3. Heat the milk until warm, but not hot. Place 3 tablespoons in a cup with the yeast and 2 tablespoons of the sugar, and stir until combined. Leave in a warm place for about 20 minutes until the surface is frothy. Meanwhile, add the butter to the remaining 1 cup milk, bring to a boil and allow to cool until tepid.
4. Pour the yeast mixture into the flour and add the remaining 1/4 cup sugar. Beat 1 of the eggs and add it. Add the tepid milk-butter mixture and the raisins, and mix to a loose dough.
5. Turn the dough out onto a floured work surface and knead well until the dough is smooth and elastic. If the raisins were not sufficiently dried, the dough may be sticky; if so, add a little flour at a time until it is smooth and elastic. Dust the bowl with flour and return the dough to it. Cover the bowl with a damp towel and leave in a warm place until doubled in size, about 50 minutes.
6. Preheat oven to 400 degrees. Turn the dough out onto a floured surface again, and knead for 1 minute. Place in prepared pan or pans, cover with a damp cloth and allow to rise 20 more minutes in a warm place.
7. Beat the remaining 1 egg, mix with 1 tablespoon water, and brush over top of loaf or loaves. Bake 40 to 50 minutes, until done. If the top starts to become too brown, tent with a piece of aluminum foil. Turn onto a wire rack to cool.
Per serving: 353 calories; 6 g fat; 3 g saturated fat; 50 mg cholesterol; 8 g protein; 67 g carbohydrate; 23 g sugar; 2 g fiber; 212 mg sodium; 66 mg calcium
Recipe by Daniel Neman, adapted from several books
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Yield: 8 servings
3 pounds deboned, lean lamb shoulder, cut into 2-inch pieces
1 1/2 cups sliced onions
1 cup sliced leeks
1 cup sliced celery
3 sprigs thyme
Salt and pepper, to taste
21/2 quarts chicken stock
16 small potatoes, peeled
1 1/2 cups carrots, cut into 2-inch pieces
2 tablespoons chopped parsley
1. In a pot large enough to hold lamb, cover pieces with cold water. Bring to a boil. Boil 10 minutes. Drain, and cool under cold water.
2. In a 4-quart pot, layer the meat, onions, leeks, celery and thyme. Season with salt and pepper, and cover with stock. Simmer 1 hour, adding potatoes and carrots after 30 minutes. Skim stew periodically to remove fat. When cooked, sprinkle with chopped parsley.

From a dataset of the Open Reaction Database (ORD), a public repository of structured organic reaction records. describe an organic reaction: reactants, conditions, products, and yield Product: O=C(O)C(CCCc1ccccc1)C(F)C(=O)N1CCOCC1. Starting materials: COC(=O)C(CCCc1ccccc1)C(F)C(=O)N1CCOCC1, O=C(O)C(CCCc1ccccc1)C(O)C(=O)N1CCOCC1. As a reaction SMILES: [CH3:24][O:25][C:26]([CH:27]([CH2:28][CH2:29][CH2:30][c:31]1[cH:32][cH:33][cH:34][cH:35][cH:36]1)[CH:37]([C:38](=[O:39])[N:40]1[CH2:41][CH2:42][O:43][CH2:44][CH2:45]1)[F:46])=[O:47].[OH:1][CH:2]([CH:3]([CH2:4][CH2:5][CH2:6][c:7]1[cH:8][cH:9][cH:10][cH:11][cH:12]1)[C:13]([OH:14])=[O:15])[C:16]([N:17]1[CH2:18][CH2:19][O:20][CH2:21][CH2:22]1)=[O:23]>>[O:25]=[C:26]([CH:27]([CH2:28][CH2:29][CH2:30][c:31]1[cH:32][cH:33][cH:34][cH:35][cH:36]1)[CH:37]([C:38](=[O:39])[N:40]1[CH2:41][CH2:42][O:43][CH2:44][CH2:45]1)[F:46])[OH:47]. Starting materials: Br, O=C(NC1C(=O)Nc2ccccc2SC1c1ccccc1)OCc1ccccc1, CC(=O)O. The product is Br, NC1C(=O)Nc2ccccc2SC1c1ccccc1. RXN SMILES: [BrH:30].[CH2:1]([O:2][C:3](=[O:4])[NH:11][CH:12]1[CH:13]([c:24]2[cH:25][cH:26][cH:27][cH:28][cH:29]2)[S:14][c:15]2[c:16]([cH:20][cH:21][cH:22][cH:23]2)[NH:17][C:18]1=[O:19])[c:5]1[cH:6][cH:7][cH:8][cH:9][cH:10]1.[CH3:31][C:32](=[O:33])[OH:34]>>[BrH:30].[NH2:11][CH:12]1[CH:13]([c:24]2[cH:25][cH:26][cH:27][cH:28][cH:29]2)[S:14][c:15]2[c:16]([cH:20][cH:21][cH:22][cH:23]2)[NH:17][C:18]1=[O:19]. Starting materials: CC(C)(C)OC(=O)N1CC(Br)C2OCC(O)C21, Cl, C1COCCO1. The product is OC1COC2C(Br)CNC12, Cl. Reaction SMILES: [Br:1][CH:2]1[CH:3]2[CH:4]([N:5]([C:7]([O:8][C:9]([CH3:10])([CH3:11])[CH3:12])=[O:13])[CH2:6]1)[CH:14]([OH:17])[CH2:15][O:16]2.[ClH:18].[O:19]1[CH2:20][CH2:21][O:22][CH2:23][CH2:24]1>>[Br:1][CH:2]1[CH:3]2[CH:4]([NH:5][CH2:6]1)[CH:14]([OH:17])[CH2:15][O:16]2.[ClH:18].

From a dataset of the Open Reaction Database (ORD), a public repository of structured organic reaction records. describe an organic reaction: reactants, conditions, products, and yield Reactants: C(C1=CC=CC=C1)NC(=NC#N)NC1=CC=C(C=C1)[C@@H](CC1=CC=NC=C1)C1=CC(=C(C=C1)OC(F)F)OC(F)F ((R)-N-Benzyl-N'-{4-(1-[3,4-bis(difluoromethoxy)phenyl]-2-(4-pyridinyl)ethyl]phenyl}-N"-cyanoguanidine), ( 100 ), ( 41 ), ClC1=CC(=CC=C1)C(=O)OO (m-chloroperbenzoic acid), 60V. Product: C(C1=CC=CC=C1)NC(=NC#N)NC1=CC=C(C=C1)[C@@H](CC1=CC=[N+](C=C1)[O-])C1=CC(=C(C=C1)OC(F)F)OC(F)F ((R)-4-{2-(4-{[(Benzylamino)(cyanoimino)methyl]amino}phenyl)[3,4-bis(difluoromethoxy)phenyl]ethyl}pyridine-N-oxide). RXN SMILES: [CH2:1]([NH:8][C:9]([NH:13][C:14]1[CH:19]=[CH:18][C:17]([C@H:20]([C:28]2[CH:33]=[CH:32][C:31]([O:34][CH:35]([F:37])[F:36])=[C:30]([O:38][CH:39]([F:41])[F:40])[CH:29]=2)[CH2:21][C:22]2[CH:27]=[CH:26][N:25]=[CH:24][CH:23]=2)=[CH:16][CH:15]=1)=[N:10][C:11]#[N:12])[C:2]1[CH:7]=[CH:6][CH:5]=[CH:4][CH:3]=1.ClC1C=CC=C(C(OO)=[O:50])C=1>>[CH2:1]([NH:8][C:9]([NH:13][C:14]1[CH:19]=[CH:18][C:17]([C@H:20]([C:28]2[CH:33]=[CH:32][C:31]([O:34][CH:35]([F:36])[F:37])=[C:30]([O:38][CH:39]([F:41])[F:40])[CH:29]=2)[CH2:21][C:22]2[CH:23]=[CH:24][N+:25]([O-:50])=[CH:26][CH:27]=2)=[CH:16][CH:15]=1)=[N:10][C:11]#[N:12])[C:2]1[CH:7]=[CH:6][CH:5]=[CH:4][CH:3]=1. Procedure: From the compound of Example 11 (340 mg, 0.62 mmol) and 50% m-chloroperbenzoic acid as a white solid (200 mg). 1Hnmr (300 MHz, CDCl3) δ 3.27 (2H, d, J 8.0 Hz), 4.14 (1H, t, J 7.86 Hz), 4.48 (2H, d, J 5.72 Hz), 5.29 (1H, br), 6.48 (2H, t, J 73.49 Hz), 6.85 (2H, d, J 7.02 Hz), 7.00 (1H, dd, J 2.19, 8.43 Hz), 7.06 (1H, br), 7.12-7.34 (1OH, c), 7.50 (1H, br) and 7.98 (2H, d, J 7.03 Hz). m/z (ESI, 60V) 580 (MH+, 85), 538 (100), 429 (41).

Per serving: 503 calories; 15 g fat; 5 g saturated fat; 121 mg cholesterol; 45 g protein; 45 g carbohydrate; 9 g sugar; 6 g fiber; 626 mg sodium; 76 mg calcium
Recipe from “Elegant Irish Cooking,” by Noel C. Cullen
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Yield: 4 to 6 servings
1 pound beef round or other slow-cooking cut
2 tablespoons oil
Salt and pepper
3 medium-sized onions, sliced
3 to 4 carrots, sliced
3 to 4 ribs of celery, chopped
5 to 6 potatoes, sliced thick
2 tablespoons all-purpose flour
20 ounces stout beer, such as Guinness
Bouquet garni (a few sprigs of parsley, a few sprigs of thyme and a bay leaf tied together)
Chopped parsley, to taste
1. Preheat oven to 400 degrees. Cut beef into 1-inch cubes. Heat the oil in a Dutch oven or other large pot with a lid that can be placed in the oven. Season meat with salt and pepper and sear until golden brown on all sides. Remove from pot with slotted spoon.
2. Put the onions, carrots, celery and potatoes in the pot, season with salt and pepper, and cook without browning until the onions are softened and translucent. Return meat to pot, stir in flour, and cook for 1 minute. Add the Guinness slowly, bring to a boil and add the bouquet garni. Cover, and cook in the oven for 2 hours. Remove the bouquet garni, test for seasonings, sprinkle with fresh parsley and serve.
Per serving (based on 4): 512 calories; 11 g fat; 3 g saturated fat; 70 mg cholesterol; 34 g protein; 63 g carbohydrate; 11 g sugar; 10 g fiber; 195 mg sodium; 95 mg calcium
Recipe from “The Irish Country Kitchen,” by Mary Kinsella
— — —
Yield: 4 to 6 servings
1 pound cabbage, cored, quartered and shredded
2 pounds boiling potatoes, peeled and cut into 2-inch pieces
2 small leeks, including white and light green parts, washed and sliced thin
1 cup milk
Salt and pepper to taste
1/2 teaspoon ground mace or nutmeg
10 tablespoons (1 stick plus 2 tablespoons) butter cut into small pieces, divided
1. In separate saucepans, cook the cabbage and potatoes in salted, boiling water for 12 to 15 minutes, or until tender. Drain the cabbage, and chop. Drain the potatoes, and mash.
2. Meanwhile, in a large saucepan, combine the leeks and milk. Bring to a simmer and cook for 8 to 10 minutes, or until the leeks are tender. Add the potatoes, salt, pepper and mace to the pan and stir over low heat until well-blended. Add the cabbage and 8 tablespoons (1 stick) of the butter and stir again until blended. Dot with the remaining 2 tablespoons butter, and serve.
Per serving (based on 4): 495 calories; 30 g fat; 18 g saturated fat; 78 mg cholesterol; 9 g protein; 54 g carbohydrate; 12 g sugar; 9 g fiber; 144 mg sodium; 182 mg calcium
Recipe from “The New Irish Table,” by Margaret M. Johnson